MGM’s impressive array of contract players round out the picture with stellar bits of thoroughly charming nonsense. Summer Stock was, perhaps, one of the last instances the studio could draw from its seemingly bottomless wellspring of homegrown talent; the Consent Decrees forcing Metro to divest itself of its top-heavy ‘star system’ just a scant few years later. Summer Stock is enormously blessed by the presence of Marjorie Maine as the wily curmudgeon/cook and housekeeper, Esme; also by the hilarious comings and goings of Eddie Bracken and Phil Silver; frequently at odds with one another, respectively, as Jane’s dodo fiancée, Orville Wingait and Joe’s right-hand man with an innate squeamishness for hard physical labor, Herb Blake. Even the smallest parts come across with great humor and heart; DeHaven’s spoiled, simpering Miss Priss, run off with deliciously hammy second-string marquee headliner, Harrison Keith (Hans Conried) and Carlton Carpenter (who charmed everyone, accompanying Debbie Reynolds on her ‘Abba-Dabba Honeymoon’ in Two Weeks with Love 1950) is, in Summer Stock, Artie; a sort of hands-on jack of all trades/master of none. Alas, Carpenter isn’t given all that much to do. He doesn’t even get a song. But he nevertheless makes the most of a very small part. 
In retrospect, MGM always had greater success concocting original musicals like Summer Stock for the movie screen, rather than adapting time-honored material from the stage; perhaps because Metro, under L.B. Mayer and producer, Arthur Freed had built the most impressive repertory company ever to toil in this sweat box of the cinema arts. One can see the fruits of Mayer and Freed’s collaborative labors in every frame of Summer Stock; Conrad Salinger’s sumptuous orchestrations, Robert H. Planck’s glowing Technicolor cinematography; Jack Martin Smith’s art direction and Edwin B. Willis’ set decoration; Walter Plunkett’s imaginative costuming – a slickly packaged blend of town and country. It all seems to effortlessly fit together. Such was the well-oiled machinery of the studio system then, a miracle so readily on display, it was simply accepted as commonplace when, in actuality, it was cleverly and meticulously designed down to the last visual detail.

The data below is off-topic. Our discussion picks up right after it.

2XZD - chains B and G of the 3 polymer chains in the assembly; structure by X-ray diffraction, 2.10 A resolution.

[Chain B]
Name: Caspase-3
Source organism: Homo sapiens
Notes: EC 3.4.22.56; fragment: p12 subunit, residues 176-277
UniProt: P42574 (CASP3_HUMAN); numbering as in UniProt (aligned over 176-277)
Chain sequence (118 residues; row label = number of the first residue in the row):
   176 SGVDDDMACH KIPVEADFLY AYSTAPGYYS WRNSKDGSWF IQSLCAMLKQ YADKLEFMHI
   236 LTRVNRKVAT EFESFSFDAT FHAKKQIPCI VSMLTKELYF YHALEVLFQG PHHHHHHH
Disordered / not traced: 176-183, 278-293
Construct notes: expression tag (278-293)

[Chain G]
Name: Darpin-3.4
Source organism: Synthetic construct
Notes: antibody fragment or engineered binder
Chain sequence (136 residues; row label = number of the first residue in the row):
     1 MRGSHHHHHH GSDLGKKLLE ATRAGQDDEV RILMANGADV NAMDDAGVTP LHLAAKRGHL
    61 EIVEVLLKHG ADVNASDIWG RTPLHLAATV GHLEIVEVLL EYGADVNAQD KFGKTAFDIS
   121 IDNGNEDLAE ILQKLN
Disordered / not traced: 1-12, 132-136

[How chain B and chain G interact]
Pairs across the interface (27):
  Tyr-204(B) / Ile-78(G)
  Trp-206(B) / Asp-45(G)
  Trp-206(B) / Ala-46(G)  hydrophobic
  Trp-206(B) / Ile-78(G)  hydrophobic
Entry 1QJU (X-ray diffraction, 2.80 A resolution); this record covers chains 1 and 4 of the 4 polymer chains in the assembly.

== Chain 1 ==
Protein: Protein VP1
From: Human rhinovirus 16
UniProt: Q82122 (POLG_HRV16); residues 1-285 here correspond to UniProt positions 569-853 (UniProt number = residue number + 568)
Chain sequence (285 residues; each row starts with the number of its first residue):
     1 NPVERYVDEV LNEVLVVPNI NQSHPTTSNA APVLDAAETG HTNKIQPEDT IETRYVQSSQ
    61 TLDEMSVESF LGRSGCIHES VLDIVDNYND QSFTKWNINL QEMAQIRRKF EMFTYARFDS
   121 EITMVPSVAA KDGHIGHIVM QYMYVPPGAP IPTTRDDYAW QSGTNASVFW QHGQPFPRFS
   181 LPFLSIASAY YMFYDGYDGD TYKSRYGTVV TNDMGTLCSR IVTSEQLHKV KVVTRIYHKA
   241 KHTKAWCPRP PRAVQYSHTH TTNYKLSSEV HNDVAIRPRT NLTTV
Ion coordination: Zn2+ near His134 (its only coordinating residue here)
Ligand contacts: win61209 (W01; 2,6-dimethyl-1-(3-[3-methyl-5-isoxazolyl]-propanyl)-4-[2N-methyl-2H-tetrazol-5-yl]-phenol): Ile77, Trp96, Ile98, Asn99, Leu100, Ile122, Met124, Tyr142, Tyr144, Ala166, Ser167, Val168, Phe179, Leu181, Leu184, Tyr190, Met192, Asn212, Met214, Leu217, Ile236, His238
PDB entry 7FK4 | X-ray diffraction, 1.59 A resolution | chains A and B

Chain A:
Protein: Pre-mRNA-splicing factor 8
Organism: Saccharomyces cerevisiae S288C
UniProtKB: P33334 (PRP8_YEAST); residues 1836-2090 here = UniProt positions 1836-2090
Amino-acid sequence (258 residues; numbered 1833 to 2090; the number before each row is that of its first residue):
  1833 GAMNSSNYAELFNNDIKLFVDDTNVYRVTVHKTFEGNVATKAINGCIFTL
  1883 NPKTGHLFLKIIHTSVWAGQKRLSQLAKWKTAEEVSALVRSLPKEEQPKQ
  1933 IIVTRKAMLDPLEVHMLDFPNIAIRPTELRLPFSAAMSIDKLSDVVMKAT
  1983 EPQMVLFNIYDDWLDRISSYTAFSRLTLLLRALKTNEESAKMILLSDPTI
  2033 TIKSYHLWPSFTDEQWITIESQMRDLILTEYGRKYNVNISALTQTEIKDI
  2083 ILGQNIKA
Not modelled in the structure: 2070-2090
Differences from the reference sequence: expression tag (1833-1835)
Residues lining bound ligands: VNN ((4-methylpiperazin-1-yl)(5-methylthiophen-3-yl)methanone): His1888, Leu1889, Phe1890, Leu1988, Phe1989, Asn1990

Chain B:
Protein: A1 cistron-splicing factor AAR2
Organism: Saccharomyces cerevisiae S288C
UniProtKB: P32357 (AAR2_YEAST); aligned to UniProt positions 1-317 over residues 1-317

Summer Stock begins on Falbury Farm; Jane awakening atypically plucky and eager to start another day. Alas, today will not be just like any other day. The farm’s aged field-hands, Zeb (Erville Alderson) and Frank (Paul E Burns) have decided to quit because Jane has been unable to pay either of them for some time. Money is tight and Jane really doesn’t have a plan to dig herself out of this hole. But thanks to a good season on the way and the anticipated return of Jane’s sister, Abigail, who went away to study acting in New York, presumably getting her education at the farm’s expense, Falbury Farm may, in fact, turn a small profit this year. Esme doesn’t have much use for Abby. She isn’t worth her weight in carrots. Jane’s the real brains; level-headed and determined to make a go of her ancestral roots. Esme also isn’t particularly keen on Jane’s fiancée, Orville Wingait; a real stick in the mud whose father, successful hardware salesman, Jasper (Ray Collins) is pushing hard for their pending marriage. Jane resists, citing that without the proper dowry she would be a poor wife for Orville. Actually, Jane would rather forget the whole affair. She doesn’t love Orville and cannot see her way through to a lifetime as his ‘little wife’. Reluctantly, Jane gets Orville to ask Jasper if he will allow her to have a brand new tractor on credit; committed to paying for it out of the fall harvest. Reasoning such a bequest might grease the gates to the altar for Jane and Orville, Jasper gives Jane her tractor. However, upon returning to the farm, Jane’s exuberance is utterly deflated when she discovers a crazy quilt of activity unfolding in her front yard.